Inventive, tasty and spicy, Nikkei cuisine seduces more and more followers and gourmets every day. A balanced mix of Japanese and South American cuisine, it has been enriched over the decades with flavors and textures that thrill the taste buds.


Contrary to popular belief, Nikkei cuisine is not just a healthy mix of Japanese and Peruvian or Brazilian cuisine. Even if many chefs such as Tsuyoshi Murakami, Adriano Kanashiro, Mitsuharu Tsumura, Hajime Kasuga, Shin Koike highlight it in their respective countries, Nikkei cuisine is in fact the cuisine of Japanese emigrants wherever they are in the world according to Luiz Hara, Brazilian chef of Japanese-Italian origin. The word Nikkei comes from the word nikkeijin which means a person of Japanese lineage. This inventive and healthy cuisine originating from the Japanese diaspora has adapted and integrated in its bases ingredients from the countries where the Japanese expatriates settled. Peru and Japan being face to face, separated by the Pacific, the dishes of both countries often contain the same fish. In Peru, the Nikkei cuisine revisits without complex the ceviche, a true national culinary symbol, and has brought other techniques of fish preparation such as sushimi. Agricultural country and heir of a long culinary tradition, this country became the crucible of this gastronomy of a kind with share. Peru has brought more textures and spicy flavors to a cuisine at the height of technicality. As for Brazil, today it has one of the largest Japanese communities in the world, mainly concentrated in São Paulo, especially in the Liberdade district and in Paraná. There are between 1.3 and 1.5 million inhabitants of Japanese origin in the country of the caipirinha. The Nikkei fusion cuisine is inspired by the same philosophy as the Japanese washoku, now a cultural heritage of humanity since 2013.

Tuna and scallop tiradito with jalapeño pepper and passion fruit sauce, Alta salad with shrimp and eggplant and spici amarillo sauce, tuna tataki are to be discovered from May 2017 at Coté Sushi.


The ingredients needed to make Nikkei cuisine are so numerous that making a list would be exhaustive! Many Japanese, Peruvian, Brazilian and European products are used in Nikkei recipes. Sushi rice is a vinegar rice that requires special preparation in an unvarnished wooden container. Never in a glass, stainless steel or ceramic bowl! It is used to make Nikkei style sushi. Another essential element: tempura. Introduced in Japan by the Portuguese who landed on the Japanese coast in the 16th century, these fried foods are a must in Nikkei cuisine but also more globally in Japan. Very similar, pastéis are not the delicious little flans typical of Portuguese cuisine but a lighter and crispier version of Spanish empanadas. Made of a dough as thin as a sheet of paper, they are filled with a stuffing always consisting of a cheese and a meat (beef, ham or pork, chicken). Dashi, a basic broth made of dried bonito and kombu, is a mainstay of both Nikkei and Japanese cuisine. If Nikkei cuisine uses many of the same sauces and marinades as those of the land of the rising sun, such as ponzu sauce, coriander oil, wasabi lemon cream, sesame vinaigrette, soy sauce, one in particular stands out, leche de tigre (or tiger milk). In Peru, there are as many leche de tigre as there are Nikkei cooks. Generally composed of lime juice, salt, chili and herbs, this marinade is used to cook the national ceviche or tiraditos. It is sometimes enhanced with small pieces of fish.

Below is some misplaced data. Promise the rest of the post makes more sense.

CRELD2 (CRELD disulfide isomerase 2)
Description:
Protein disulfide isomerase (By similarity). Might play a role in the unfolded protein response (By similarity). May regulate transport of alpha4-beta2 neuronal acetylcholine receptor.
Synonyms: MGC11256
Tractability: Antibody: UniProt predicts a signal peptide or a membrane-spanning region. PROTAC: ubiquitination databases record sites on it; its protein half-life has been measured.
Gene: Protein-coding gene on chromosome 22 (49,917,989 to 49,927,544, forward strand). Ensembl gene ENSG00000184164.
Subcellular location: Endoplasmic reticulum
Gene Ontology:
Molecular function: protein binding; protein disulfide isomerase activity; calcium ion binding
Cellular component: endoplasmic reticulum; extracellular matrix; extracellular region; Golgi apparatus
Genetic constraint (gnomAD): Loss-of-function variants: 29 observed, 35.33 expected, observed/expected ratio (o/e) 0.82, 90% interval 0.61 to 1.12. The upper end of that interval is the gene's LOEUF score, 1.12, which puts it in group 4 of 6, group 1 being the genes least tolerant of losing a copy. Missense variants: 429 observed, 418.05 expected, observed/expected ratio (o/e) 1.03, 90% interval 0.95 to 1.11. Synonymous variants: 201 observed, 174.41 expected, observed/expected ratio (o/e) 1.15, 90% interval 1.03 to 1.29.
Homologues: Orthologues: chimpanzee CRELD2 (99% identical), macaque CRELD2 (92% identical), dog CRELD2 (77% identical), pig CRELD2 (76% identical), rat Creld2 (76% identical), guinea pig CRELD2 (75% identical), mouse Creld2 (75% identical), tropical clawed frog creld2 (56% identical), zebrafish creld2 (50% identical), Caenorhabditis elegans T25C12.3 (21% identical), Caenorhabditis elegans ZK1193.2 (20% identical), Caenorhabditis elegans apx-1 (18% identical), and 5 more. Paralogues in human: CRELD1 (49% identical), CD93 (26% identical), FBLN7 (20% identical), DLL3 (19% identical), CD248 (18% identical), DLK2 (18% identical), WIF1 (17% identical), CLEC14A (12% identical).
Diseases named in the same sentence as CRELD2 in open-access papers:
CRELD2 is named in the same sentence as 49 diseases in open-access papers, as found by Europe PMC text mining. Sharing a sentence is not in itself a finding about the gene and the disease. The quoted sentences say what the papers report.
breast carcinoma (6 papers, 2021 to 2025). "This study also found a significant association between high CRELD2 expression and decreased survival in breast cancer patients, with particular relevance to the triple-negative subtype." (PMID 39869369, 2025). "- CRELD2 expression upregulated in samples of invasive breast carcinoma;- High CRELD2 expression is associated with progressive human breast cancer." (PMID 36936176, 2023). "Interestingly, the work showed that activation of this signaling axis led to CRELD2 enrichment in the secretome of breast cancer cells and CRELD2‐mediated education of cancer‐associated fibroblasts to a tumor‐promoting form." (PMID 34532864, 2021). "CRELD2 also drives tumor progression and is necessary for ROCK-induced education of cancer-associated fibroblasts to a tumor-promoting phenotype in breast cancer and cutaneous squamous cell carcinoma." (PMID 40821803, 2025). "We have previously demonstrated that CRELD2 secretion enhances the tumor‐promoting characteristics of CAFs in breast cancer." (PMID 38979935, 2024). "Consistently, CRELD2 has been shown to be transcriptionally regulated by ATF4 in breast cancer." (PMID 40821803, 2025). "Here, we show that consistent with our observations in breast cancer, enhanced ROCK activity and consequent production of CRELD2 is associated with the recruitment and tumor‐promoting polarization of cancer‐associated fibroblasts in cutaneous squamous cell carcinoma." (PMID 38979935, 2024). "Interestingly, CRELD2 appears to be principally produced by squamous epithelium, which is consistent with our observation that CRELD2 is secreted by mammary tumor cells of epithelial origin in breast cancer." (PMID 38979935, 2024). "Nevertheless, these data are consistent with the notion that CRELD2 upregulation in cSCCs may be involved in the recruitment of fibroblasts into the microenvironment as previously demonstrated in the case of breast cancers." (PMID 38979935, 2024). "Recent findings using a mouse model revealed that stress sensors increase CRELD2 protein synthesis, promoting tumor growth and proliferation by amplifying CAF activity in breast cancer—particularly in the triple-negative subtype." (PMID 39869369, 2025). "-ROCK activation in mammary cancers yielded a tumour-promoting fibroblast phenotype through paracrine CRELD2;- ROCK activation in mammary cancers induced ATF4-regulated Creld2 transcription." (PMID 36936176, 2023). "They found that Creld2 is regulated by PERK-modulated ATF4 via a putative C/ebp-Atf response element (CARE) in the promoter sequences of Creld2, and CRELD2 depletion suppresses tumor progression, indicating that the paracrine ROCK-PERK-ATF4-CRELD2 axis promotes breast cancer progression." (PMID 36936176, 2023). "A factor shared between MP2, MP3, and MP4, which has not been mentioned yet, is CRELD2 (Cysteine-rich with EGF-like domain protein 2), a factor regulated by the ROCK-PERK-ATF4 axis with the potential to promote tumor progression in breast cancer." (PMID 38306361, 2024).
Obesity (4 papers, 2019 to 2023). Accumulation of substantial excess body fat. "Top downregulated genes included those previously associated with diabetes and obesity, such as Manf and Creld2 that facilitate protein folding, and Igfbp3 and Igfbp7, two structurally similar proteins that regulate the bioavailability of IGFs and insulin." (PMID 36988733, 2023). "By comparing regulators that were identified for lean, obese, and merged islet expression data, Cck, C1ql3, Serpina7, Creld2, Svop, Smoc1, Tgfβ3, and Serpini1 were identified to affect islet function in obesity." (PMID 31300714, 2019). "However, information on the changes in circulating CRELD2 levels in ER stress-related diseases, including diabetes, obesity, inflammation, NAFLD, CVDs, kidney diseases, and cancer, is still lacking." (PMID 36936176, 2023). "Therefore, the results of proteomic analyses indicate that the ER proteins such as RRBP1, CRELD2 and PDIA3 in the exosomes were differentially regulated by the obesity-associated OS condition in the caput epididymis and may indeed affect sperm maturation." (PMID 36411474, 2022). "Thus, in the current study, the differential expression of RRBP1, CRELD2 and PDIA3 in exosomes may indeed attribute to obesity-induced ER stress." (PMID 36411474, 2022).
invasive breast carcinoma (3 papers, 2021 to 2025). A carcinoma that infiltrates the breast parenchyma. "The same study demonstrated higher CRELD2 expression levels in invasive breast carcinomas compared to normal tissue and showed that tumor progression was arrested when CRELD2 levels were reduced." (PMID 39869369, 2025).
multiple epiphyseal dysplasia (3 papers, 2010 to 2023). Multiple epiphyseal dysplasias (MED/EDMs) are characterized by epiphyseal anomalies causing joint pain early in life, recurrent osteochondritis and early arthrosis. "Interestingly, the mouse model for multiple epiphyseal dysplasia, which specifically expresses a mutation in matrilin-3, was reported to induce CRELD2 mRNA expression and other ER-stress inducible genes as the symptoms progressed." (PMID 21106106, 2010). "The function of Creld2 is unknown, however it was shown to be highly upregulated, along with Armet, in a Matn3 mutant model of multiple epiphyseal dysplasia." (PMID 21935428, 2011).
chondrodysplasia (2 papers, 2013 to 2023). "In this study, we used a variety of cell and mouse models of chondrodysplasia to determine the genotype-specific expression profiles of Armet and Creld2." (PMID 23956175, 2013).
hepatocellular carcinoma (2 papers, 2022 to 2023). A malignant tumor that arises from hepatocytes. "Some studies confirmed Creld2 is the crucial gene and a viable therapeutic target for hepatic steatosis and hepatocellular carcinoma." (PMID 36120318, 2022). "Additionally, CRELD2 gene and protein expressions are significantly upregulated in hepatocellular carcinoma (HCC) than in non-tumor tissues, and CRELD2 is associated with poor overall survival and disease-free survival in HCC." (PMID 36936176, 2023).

Ceviche and chirashi are the great classics of Nikkei cuisine.


Coté Sushi whose baseline is « Nikkei from Peru » is a very good approach to Nikkei cuisine. The Japanese cuisine takeaway chain, which has existed since 2008 but turned more specifically to this fusion food in 2014, offers a wide menu with exquisite flavors. You can find the classics of Japanese cuisine in Europe (maki, sushi, roll’s, yakitori…) but also the inescapable Nikkei style: tiraditos (very close to ceviche), meat or fish donburi, chicken or salmon quinoa bowls, shrimp or salmon tartars, ceviches… Sushi is enjoyed Nikkei style with ponzu jelly and shiso leaves as a topping. Some maki are topped with ají amarillo sauce, a classic Nikkei style. Other recipes surprise the taste buds like these Crispy, fried rice rolls tempura style, or the Broadway Chicken Tempura, a maki with chicken tempura coated with avocado, or the sambas pescados. Other places of Nikkei gastronomy in France: Uma and Matsuhisa Paris.

A traditional Japanese dish, donburi consists of a large bowl of rice with a variety of toppings including meat.


If there is only one book to own, it is « Cuisine Nikkei, La fusion food du Japon et de l’Amérique du Sud » by Luiz Hara published by Prat. A real bible with many explanations and details to reproduce at home this exotic cuisine. The author was born in Brazil of Nikkei parents but has lived in London since the age of 19. Raised by his grandmother, he acquired an immoderate taste for cooking at a very young age, which he willingly shares through his books and his blog « The London Foodie ». Each recipe (there are 100 in all) is very detailed. One part is entirely devoted to the basics of Nikkei cooking with a meticulous description of sauces, marinades, condiments and Asian, Peruvian, Brazilian and European ingredients. In short, a concentrate of happiness and expertise to keep as a bedside book! 256 pages, 25,95€.

Photo copyright: Coté Sushi